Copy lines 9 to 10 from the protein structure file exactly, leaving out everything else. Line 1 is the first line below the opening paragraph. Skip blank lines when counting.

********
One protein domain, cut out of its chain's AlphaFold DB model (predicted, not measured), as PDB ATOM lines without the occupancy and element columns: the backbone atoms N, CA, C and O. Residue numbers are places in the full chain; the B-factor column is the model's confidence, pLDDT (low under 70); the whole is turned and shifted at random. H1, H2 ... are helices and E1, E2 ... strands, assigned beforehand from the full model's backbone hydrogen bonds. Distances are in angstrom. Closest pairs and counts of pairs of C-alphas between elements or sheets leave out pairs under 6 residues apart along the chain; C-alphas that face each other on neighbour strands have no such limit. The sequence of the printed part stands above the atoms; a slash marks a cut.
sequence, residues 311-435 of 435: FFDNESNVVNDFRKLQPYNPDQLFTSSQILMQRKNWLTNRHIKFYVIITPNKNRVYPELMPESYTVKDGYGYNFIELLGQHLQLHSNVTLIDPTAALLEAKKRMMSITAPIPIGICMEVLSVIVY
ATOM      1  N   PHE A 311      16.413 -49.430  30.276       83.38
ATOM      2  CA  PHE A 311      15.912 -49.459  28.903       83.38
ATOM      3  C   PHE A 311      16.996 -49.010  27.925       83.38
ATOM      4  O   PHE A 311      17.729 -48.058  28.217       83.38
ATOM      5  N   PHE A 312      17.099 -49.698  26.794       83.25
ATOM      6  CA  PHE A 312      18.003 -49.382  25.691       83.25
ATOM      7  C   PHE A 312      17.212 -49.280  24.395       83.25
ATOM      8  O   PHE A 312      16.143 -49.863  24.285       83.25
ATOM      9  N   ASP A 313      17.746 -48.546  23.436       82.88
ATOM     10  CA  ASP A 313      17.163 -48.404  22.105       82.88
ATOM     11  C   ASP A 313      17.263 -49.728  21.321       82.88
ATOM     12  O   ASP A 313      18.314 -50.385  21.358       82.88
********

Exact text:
ATOM      8  O   PHE A 312      16.143 -49.863  24.285       83.25
ATOM      9  N   ASP A 313      17.746 -48.546  23.436       82.88